“Your generation is blessed. Everybody has a phone now, internet is accessible everywhere, satellite TV is available in almost every home. What more do you need?”
This was thrown at me by a middle-aged Jordanian taxi driver who took me from the Amman airport to the Arab Bloggers Meeting last month. I was trying to share with him my frustration about the situation of freedom of expression in the Arab world.
Three years earlier, I may have agreed with the man’s comment. Today it seems to encapsulate almost all that is wrong with the way some of us still think about how technology can change things.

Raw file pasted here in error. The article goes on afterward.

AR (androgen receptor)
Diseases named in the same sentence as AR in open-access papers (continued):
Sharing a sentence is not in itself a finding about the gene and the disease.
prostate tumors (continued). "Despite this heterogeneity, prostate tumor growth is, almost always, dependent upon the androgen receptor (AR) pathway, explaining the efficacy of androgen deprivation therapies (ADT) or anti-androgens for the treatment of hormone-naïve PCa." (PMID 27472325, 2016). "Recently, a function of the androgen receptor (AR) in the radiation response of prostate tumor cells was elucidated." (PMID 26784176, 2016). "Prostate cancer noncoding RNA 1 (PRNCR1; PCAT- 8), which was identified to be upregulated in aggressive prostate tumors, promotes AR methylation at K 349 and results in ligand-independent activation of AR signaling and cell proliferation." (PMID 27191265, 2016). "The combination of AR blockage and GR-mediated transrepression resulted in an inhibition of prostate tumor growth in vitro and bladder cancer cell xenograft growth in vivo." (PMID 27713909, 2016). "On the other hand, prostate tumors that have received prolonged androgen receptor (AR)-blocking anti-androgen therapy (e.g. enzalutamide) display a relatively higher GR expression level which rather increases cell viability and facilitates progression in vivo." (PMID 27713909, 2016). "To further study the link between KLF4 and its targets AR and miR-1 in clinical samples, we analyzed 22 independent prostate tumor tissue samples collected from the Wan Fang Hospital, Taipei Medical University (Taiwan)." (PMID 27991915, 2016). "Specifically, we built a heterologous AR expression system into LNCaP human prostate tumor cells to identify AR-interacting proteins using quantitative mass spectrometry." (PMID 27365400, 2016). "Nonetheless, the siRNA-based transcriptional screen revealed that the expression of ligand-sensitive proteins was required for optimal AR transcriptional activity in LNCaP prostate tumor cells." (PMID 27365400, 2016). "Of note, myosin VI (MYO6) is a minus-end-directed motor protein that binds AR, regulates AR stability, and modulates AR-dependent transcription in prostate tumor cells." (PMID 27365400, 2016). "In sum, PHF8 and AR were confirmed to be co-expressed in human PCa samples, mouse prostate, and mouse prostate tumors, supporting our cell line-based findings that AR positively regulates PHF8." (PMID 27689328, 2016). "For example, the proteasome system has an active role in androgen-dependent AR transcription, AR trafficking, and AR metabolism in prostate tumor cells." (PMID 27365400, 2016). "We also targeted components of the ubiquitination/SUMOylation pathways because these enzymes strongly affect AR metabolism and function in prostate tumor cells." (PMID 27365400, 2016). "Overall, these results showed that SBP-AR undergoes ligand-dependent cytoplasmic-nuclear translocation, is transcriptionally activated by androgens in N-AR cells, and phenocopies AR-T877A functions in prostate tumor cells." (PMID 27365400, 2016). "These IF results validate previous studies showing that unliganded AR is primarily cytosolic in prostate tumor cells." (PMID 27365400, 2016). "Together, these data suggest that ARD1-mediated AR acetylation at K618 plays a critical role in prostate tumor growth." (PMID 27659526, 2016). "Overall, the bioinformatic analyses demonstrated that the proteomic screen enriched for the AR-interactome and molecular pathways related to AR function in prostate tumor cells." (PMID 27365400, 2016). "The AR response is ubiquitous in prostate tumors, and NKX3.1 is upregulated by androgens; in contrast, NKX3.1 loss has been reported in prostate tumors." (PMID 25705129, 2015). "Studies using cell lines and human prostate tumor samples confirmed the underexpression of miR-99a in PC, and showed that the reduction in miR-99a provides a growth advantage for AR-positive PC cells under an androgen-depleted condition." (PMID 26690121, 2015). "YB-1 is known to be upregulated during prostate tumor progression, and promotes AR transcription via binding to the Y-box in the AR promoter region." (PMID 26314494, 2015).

استضافت عمّان الأسبوع الماضي أربعة أيام مبهجة مفعمة لملتقى المدونين العرب 2014، حيث اجتمع مدونون من شتى أرجاء الوطن العربي ليتعارفوا ويتبادلوا الخبرات ويحكوا التجارب ويستعرضوا المشاريع. كان الملتقى قد عقد لأول مرة في 2008 ببيروت، ومرة ثانية ببيروت أيضًا في 2009 ثم الملتقى الثالث في 2011 في تونس، وها هو يعقد مجددًا في عمّان. تلقيت الدعوة من الأصوات العالمية، التي أدوّن فيها، وكانت فرصة مميّزة.
I lived in Amman for two years and a half and have since visited it several times, so it was nice to be back once again for the Arab Bloggers Meeting. I spent my first day with a close and art loving friend in the part I missed most, Jebel Amman. Our first stop was at Sufra Restaurant, one of the best restaurants in Jebel Amman, which offered a wide variety of jordanian appetizers and main courses accompanied with freshly baked bread just out of the ‘tanour’. Continue reading Noon Arabia: A Day in Jebel Amman→